The City understood the value of seeking the advice of a visionary. They found Rob Hilton, of Hilton Landmarks, a man who knew how to set a stage. He designed a dramatic series of columbaria that appears to cascade down the hillside. Evoking feelings of nostalgia, reminiscent of a by-gone era, Hilton incorporated agrand staircase into his plan that commands the stage. The design has curved granite rooflines that add a sense of motion and movement as they seem to reach for the next level. The eye is constantly looking at the next interesting shape, as no two columbaria are alike. Each sculptural curve from the granite rooflines to the balustrades to the banisters are all calling to be touched. Hilton’s use of granite colors, texture and unique shapes seem to unify the spaces so that they speak as one. The design is so captivating that one feels the urge to be part of the scene.

The design is set and now the craftsmen have to build it. This is where Sunset Memorial & Stone comes into play. Focused on meeting The City of Edmonton and Hilton Landmarks’ expectations, Sunset’s President Gordon Leaf and Jeff Douglas, Project Manager, knew that this would be their most technically challenging project to date. The curved rooflines, angled base niches, the various columbaria shapes all had to be constructed to seamlessly descend down the staircase. Collaboration, sound engineering skills and quality craftsmanship were crucial with a project of this complexity. Each piece was manufactured in Calgary and then put in place on site. There was no room for error. The curved rooflines required precise measurement and grade attention in order to pull off the seamless roofline effect. Collaboration with granite sculpture artisans and Hilton Landmarks was crucial to creating this unique custom series of columbaria. This was more than a columbarium it was a sculptural work of art for future generations to enjoy.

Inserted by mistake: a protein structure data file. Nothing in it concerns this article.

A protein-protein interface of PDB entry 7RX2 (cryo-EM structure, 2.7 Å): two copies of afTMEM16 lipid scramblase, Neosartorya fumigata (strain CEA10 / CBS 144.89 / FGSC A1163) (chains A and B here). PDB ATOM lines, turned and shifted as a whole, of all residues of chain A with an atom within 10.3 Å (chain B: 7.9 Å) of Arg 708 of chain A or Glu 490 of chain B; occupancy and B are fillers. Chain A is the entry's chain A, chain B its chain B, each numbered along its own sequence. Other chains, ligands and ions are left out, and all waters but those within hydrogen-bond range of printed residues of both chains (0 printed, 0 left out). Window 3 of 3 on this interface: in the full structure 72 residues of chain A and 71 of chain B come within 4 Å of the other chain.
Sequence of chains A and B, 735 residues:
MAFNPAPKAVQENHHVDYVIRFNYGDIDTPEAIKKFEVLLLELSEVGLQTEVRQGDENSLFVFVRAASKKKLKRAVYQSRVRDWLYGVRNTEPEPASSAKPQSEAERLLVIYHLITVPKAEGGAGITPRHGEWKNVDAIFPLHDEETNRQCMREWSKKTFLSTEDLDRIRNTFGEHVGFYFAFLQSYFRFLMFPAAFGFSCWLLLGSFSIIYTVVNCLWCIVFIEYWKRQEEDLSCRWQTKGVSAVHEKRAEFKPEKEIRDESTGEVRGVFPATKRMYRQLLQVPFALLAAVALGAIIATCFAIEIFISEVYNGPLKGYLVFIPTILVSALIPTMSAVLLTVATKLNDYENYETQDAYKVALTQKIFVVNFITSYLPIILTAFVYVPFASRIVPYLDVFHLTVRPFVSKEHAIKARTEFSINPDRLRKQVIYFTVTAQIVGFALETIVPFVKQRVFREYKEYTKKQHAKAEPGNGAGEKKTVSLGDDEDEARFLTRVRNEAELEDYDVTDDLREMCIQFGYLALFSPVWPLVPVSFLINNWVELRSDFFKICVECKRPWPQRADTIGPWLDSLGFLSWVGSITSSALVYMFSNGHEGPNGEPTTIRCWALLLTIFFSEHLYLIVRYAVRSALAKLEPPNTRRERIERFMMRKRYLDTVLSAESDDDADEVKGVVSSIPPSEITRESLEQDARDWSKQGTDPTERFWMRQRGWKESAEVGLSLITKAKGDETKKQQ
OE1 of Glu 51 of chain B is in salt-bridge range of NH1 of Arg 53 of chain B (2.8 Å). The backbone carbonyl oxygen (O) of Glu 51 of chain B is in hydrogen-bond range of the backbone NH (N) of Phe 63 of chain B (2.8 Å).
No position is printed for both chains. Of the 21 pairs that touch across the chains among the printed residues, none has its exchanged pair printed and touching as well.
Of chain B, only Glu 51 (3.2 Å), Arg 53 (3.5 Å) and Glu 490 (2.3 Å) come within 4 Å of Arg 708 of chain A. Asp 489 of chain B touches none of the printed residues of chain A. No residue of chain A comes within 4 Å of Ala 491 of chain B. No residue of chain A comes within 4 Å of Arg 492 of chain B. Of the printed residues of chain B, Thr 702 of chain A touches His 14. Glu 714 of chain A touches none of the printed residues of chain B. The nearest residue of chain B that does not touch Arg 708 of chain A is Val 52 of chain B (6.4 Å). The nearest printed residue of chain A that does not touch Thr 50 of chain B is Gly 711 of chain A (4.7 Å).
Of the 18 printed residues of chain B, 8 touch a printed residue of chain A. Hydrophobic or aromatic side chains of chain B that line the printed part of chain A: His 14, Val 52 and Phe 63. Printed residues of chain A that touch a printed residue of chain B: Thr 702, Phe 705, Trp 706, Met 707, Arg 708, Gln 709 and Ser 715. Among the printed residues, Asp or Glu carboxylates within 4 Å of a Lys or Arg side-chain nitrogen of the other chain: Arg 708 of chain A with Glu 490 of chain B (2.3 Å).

For the stewards of the land: the cemetery managers, the grounds-keepers, the gardeners, these are the individuals who understand the value of investing in good people, experienced horticulturists and nurturers who care about the cemetery setting. Knowing that this is a place where love of nature and a love of life is revered, and remembrance valued, they affect the first and last impressions as one enters the gate of the cemetery park. To build that connection to memories, experiences and evoke feelings of peaceful reflection one can’t deny the powerful impact landscaping has on the instant appeal of a cemetery. To maximize on allure and draw the crowds towards the stage, it is vital to support the park’s maintenance and see it not only as a place for the deceased, but the living as well. Investment in the grounds is investment in the future generations connection to the cemetery.

As this project was coming to completion, I had the opportunity to take photos of Hillside Landings on a number of occasions. While on site, I was constantly interrupted by visitors fascinated by this new section of the cemetery. It was evident that they were wanting to be a part of the space. Children were riding their bikes on the pathway and stopping to explore each different level with awe and wonder. Walkers, lost in deep conversation, were casually running their fingers along the curved granite rooflines wanting to experience the site with all their senses. Joggers directly changed course to run the staircase, so that for a moment, they could become part of someplace special. Workers (taking a coffee break) leaned against their vehicles, on the roadway down below, to smoke a cigarette and gaze up at the columbaria and get lost for a moment. A lone woman, visiting a grave near by, stopped to explore the new project for her first time. With one hand gently touching the bannister she ascends the staircase and slowly becomes a part of the scene. The tranquility of design only adds to the value of remembrance. It was at this moment that I realized, I’m not the only one who is drawn to the drama of a beautiful setting. And the best part of all … there is more to come in the second phase of the project.

For The City of Edmonton’s Hillside Landings: Mount Pleasant Cemetery, the stage is set.

To all of those who are dreaming of possibilities and dare to be bold, remember there are those who love drama and beauty. Embrace the amazing talents that this generation has to offer. Create a scene that will draw your community together. Bring us back to the cemetery.